JUPITER, Fla. — Negotiators for Major League Baseball owners and players met in Jupiter for a second day as the two sides seek to hammer out a deal and end the lockout.
The talks on the 83rd day of the second-longest work stoppage in baseball history marked only the second time since the lockout began that bargaining on core economic issues has taken place on consecutive days.
The players, once again led by stars like New York Mets pitcher Max Scherzer, who has a home in the area, arrived at 1 p.m. to engage in another session of negotiations.
During Monday's talks at Roger Dean Chevrolet Stadium, owners made a pair of slight moves toward locked-out players but put off big-ticket bargaining issues until later.
MLB increased its offer of a bonus pool for pre-arbitration players by $5 million to $20 million that would go to 30 top players, a fraction of the $115 million for 150 players the union has asked for.
The work stoppage began on Dec. 2.
It was announced Friday that spring training would not start earlier than March 5 after the league and its player's association couldn't reach a deal on a new collective bargaining agreement.
Unfortunately, as baseball negotiations drag on, caught in the middle are fans and Florida business owners.
Many are wondering if this spring will result in more lost revenue since baseball fans won't flock to Florida if games are put on hold.
"I've said all along [that] Feb. 26 is the day I circled on the calendar. We'll see," said Rob Rains of STLSportsPage.com. "That would be Saturday, so if they get done by the first of March, that will be OK."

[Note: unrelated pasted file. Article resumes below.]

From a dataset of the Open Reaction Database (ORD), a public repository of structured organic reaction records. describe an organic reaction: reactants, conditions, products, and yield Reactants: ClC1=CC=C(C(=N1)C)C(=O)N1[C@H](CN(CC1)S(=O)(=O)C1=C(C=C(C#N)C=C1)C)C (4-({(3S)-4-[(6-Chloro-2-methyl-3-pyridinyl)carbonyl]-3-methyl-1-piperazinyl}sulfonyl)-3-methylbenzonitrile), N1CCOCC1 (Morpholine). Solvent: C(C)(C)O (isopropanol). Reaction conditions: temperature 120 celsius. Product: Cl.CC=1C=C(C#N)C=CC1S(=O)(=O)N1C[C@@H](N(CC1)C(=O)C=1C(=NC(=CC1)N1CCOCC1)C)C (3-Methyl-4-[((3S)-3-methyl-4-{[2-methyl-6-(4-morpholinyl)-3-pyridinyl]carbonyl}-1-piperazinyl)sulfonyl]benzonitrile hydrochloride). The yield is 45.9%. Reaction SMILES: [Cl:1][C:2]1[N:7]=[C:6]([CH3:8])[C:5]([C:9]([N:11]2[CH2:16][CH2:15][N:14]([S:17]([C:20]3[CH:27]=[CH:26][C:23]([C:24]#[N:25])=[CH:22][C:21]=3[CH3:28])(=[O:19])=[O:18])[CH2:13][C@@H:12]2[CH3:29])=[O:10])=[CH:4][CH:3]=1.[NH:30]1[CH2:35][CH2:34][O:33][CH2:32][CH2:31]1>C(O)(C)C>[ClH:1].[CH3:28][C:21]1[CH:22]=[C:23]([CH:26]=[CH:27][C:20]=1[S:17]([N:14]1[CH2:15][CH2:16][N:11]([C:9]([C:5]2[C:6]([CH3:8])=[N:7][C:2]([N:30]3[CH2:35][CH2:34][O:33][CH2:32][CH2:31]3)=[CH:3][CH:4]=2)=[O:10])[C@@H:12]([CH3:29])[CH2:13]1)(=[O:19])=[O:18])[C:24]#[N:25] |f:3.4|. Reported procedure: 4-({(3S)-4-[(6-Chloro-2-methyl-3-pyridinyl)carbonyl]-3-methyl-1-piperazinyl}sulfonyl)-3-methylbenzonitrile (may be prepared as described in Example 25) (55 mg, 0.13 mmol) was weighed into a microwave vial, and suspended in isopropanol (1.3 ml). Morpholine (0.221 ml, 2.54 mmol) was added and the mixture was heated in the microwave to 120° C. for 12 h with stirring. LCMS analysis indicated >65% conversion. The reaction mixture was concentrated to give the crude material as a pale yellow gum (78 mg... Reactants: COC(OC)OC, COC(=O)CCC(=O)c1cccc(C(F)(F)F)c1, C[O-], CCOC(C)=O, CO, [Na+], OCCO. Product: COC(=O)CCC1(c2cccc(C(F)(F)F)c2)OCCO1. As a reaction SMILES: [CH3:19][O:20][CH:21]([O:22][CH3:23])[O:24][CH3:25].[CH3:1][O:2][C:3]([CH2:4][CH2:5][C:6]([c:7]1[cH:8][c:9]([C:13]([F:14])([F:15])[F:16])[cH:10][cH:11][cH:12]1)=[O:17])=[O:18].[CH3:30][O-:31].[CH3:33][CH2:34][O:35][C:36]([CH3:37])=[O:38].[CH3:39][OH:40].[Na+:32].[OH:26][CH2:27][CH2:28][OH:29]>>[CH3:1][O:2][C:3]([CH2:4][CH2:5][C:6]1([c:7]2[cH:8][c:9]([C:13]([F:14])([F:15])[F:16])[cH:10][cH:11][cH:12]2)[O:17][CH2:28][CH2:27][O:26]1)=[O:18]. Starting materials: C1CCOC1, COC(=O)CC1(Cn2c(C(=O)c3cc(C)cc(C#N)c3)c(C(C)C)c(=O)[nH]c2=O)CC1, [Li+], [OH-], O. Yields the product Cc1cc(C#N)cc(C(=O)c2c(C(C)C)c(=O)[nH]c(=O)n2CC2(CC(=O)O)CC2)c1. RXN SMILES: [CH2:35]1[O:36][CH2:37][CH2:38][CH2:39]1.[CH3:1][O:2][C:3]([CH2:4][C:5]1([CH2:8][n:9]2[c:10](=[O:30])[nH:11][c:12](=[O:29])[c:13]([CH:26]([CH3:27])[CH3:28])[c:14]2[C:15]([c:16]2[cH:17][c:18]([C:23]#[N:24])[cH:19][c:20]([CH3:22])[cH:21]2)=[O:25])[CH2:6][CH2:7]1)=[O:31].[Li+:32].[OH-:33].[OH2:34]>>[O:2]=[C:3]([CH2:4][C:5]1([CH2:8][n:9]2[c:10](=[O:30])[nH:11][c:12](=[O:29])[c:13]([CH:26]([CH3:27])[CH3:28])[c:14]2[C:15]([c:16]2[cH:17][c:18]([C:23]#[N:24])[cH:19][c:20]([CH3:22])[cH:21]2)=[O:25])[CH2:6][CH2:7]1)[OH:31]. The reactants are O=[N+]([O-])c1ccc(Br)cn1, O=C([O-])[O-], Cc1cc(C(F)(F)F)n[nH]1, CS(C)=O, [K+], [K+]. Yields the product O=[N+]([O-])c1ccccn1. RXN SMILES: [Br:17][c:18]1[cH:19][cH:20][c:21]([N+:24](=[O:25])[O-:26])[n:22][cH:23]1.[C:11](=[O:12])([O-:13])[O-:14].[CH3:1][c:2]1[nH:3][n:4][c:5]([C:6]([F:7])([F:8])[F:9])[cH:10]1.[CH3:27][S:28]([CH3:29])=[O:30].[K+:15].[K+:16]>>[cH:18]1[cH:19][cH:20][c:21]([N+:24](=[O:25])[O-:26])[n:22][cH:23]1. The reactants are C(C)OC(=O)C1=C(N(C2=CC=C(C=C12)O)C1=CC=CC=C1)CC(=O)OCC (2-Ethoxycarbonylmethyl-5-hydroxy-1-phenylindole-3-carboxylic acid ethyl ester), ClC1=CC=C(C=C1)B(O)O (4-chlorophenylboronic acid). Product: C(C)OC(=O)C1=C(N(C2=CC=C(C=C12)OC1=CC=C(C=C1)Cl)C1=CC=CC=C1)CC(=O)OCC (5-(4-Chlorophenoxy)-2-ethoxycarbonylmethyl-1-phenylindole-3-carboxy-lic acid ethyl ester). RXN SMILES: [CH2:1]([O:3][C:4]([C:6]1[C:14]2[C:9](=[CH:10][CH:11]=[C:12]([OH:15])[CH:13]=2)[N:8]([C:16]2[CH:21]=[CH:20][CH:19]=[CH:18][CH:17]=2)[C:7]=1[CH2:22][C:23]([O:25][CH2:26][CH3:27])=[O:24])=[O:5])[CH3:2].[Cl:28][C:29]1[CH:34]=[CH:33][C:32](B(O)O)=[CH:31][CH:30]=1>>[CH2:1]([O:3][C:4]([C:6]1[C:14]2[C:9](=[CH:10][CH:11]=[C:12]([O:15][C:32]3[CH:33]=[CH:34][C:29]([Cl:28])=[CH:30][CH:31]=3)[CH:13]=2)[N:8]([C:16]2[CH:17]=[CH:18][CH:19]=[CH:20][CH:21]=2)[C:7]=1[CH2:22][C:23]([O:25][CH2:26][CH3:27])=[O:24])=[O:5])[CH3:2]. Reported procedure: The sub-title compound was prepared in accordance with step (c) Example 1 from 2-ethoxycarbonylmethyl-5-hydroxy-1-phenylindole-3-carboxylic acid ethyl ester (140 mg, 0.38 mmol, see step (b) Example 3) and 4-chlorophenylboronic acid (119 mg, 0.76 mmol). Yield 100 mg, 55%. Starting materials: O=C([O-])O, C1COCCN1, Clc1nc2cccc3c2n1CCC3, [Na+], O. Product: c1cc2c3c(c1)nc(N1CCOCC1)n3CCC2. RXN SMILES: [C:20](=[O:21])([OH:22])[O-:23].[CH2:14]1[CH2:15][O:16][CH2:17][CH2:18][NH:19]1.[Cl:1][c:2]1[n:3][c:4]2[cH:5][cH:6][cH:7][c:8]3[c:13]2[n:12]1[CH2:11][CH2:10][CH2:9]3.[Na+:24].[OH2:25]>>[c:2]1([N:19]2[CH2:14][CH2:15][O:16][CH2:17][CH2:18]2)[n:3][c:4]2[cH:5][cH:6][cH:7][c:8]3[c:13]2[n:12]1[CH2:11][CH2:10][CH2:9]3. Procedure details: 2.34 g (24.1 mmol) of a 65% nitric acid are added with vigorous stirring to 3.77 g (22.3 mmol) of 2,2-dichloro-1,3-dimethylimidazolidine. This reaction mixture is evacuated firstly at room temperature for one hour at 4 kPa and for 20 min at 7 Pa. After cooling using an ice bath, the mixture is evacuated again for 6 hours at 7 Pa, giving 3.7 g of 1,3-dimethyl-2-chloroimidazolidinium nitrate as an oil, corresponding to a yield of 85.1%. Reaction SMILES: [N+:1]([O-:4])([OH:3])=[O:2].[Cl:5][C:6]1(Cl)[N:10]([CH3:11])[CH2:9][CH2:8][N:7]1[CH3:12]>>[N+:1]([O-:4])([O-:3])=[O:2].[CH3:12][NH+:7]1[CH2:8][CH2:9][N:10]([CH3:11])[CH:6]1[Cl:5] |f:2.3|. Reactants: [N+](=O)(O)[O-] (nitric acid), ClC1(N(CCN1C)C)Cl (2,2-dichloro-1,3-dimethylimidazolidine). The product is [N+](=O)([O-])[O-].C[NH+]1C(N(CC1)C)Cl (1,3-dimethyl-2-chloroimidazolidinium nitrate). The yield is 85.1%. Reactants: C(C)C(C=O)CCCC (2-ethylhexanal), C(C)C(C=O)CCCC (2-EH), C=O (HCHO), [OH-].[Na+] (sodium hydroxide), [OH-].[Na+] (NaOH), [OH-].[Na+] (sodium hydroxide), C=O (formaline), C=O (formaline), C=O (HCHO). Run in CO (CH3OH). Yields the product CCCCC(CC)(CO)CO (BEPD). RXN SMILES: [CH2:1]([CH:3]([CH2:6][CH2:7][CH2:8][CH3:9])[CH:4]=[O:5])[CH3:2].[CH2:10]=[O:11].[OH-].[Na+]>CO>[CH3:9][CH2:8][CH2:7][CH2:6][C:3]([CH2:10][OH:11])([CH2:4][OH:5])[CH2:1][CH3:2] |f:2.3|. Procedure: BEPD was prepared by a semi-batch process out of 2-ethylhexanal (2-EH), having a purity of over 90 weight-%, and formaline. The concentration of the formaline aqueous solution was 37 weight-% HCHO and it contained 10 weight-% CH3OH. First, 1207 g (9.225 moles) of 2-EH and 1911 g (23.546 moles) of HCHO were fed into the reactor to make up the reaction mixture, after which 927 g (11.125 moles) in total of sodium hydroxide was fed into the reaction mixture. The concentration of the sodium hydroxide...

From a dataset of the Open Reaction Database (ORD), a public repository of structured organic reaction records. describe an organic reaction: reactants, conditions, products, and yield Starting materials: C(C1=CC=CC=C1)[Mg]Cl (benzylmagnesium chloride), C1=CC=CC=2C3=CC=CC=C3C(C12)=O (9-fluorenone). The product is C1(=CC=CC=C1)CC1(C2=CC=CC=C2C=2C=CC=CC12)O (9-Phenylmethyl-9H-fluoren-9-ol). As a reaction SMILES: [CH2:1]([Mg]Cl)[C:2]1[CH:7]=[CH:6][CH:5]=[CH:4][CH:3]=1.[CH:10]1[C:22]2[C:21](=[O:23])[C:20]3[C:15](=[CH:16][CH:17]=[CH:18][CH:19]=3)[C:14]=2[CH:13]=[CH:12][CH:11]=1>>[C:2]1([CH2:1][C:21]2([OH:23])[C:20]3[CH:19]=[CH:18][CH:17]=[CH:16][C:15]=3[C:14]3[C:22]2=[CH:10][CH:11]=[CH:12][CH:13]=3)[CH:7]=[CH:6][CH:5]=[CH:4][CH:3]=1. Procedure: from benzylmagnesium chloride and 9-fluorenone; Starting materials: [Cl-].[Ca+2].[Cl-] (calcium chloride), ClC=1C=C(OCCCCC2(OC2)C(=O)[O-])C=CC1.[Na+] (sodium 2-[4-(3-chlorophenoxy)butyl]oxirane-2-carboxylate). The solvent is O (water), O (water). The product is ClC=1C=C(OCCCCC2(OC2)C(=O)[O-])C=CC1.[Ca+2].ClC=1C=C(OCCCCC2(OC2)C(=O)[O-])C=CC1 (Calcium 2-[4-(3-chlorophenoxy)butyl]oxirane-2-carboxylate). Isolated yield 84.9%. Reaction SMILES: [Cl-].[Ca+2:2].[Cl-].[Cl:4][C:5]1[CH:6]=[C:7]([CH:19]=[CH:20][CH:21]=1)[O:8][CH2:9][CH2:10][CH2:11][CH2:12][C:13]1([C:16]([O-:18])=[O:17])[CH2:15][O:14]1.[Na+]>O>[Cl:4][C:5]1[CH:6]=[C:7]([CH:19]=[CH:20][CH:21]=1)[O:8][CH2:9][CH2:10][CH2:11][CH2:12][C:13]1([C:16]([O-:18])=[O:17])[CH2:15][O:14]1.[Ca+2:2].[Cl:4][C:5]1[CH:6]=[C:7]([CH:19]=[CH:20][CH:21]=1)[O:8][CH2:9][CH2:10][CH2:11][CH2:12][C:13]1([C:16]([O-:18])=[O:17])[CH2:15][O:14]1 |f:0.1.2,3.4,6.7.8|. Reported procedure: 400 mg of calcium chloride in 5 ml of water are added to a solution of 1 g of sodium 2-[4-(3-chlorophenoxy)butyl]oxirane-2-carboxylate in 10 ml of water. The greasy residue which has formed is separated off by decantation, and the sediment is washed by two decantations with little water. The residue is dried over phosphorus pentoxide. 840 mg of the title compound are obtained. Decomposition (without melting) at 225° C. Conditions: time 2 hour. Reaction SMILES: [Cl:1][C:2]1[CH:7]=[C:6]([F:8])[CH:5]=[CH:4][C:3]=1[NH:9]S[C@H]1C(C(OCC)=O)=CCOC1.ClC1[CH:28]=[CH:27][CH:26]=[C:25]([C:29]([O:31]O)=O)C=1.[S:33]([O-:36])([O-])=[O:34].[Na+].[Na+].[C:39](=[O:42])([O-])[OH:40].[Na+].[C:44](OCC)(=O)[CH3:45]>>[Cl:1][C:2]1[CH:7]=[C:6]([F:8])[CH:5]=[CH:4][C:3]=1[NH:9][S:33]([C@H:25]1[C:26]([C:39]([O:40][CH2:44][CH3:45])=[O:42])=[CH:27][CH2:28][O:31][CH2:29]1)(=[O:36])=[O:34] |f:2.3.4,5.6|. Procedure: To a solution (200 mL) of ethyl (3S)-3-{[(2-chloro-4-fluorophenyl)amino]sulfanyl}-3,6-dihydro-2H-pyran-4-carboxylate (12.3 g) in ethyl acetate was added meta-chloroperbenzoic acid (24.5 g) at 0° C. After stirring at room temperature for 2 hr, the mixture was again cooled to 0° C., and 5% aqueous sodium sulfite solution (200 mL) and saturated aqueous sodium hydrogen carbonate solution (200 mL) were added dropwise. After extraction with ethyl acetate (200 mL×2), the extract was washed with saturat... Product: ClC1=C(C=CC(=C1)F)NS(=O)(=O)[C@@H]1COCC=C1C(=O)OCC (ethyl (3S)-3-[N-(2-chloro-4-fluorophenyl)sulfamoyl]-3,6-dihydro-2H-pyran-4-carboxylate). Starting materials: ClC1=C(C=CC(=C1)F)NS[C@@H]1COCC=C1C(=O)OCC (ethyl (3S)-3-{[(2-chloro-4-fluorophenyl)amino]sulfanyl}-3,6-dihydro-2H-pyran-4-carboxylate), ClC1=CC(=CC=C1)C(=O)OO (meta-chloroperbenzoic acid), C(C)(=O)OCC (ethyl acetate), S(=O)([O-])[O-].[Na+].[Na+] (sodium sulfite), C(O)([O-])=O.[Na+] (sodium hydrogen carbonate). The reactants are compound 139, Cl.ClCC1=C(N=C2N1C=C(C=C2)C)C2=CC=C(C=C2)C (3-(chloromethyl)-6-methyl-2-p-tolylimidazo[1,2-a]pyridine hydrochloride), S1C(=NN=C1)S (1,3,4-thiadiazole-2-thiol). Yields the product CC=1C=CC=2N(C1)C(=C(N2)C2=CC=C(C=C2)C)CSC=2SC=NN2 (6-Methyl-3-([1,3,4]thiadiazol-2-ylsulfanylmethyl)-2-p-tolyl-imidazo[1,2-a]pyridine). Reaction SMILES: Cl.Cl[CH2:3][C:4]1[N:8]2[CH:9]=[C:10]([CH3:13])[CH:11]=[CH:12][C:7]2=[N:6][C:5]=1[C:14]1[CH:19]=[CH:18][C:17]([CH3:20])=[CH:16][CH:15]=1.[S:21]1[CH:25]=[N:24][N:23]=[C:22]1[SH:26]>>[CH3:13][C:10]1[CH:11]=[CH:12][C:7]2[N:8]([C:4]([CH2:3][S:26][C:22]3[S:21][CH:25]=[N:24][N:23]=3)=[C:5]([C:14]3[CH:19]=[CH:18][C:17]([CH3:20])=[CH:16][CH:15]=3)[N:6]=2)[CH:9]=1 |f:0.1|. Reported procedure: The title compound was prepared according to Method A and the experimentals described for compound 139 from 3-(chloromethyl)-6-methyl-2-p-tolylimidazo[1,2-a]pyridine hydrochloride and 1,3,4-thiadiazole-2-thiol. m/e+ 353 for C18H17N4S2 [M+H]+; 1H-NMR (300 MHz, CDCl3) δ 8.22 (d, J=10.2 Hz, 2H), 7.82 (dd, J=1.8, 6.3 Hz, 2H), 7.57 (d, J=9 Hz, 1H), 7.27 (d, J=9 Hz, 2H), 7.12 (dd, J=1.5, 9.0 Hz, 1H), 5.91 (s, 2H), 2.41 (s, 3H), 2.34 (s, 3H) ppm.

Rains, a writer who follows the St. Louis Cardinals, said he knows a lot of people who have either canceled trips or are waiting to see what happens before booking trips to Palm Beach County.
"I do know some people that had reservations like at Airbnb, and have a window to get out of it to get their money back, have canceled," Rains said. "They're still thinking about maybe coming or getting another place."
The fans that are in town are dejected by the lockout.
"Kind of dead, empty. There's not enough people around, not anything thing happening," said baseball fan Jesse Lynch of St. Louis, while looking at Roger Dean Stadium, spring home for the St. Louis Cardinals and Miami Marlins.
The 2022 spring training was expected to be the first full-capacity spring training since the pandemic.
One local hotel insider said they are watching the negotiations closely, and many area restaurants have learned to pivot away from relying on spring training sales after two years of cancellations because of the pandemic.
"I think this was the year everyone was looking forward to getting back down here," Rains said.